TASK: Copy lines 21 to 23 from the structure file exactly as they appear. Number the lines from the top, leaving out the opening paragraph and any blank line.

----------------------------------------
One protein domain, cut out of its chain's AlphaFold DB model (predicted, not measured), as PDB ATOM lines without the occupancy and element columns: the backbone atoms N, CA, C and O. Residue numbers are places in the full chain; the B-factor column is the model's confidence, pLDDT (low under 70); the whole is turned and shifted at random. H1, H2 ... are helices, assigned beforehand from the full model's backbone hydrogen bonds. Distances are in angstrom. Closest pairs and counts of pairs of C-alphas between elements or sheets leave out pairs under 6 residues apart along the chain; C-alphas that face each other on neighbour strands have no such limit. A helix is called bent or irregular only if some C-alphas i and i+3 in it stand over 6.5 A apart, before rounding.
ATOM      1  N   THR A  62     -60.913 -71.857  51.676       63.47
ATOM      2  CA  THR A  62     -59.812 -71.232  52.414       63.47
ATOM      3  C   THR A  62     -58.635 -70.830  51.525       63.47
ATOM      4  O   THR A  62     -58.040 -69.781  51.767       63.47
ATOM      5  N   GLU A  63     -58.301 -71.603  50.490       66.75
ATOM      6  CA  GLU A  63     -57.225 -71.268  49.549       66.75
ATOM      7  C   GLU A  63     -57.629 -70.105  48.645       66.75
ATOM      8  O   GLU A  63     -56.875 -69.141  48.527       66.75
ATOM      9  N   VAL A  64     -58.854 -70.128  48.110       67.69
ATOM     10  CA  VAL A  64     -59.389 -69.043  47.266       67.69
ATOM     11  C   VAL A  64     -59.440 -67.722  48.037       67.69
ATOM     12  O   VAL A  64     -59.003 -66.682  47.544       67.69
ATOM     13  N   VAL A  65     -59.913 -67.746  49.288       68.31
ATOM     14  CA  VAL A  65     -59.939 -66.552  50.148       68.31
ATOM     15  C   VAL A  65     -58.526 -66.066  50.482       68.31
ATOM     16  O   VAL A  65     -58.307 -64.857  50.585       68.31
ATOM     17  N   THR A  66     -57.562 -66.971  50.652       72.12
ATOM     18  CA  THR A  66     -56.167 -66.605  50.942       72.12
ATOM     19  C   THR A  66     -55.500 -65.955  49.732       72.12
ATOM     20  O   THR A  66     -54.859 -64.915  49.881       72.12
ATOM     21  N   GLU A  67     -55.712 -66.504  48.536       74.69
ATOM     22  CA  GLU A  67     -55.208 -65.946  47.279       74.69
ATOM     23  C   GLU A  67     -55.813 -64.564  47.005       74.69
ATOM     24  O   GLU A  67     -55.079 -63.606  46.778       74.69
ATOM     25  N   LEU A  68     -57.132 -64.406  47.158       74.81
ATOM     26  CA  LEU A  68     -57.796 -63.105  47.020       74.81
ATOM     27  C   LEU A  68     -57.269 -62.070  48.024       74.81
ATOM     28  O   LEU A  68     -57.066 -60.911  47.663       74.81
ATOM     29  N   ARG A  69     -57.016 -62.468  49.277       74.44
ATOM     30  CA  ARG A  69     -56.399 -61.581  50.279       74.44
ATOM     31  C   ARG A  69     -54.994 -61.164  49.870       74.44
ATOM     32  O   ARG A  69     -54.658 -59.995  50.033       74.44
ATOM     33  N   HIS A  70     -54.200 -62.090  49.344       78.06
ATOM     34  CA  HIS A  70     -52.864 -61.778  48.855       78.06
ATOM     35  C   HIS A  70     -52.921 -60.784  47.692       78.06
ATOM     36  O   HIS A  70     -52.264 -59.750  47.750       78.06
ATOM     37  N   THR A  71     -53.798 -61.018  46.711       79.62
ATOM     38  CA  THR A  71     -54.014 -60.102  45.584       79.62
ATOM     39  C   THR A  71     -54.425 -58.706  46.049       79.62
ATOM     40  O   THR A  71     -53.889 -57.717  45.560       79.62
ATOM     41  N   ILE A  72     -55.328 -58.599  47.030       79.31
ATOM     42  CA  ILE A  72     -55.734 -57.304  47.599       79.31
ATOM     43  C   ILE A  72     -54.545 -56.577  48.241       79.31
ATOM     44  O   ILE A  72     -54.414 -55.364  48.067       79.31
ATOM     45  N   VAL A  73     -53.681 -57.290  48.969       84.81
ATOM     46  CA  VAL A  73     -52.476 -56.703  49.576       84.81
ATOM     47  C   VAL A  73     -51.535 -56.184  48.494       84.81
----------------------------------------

ATOM     21  N   GLU A  67     -55.712 -66.504  48.536       74.69
ATOM     22  CA  GLU A  67     -55.208 -65.946  47.279       74.69
ATOM     23  C   GLU A  67     -55.813 -64.564  47.005       74.69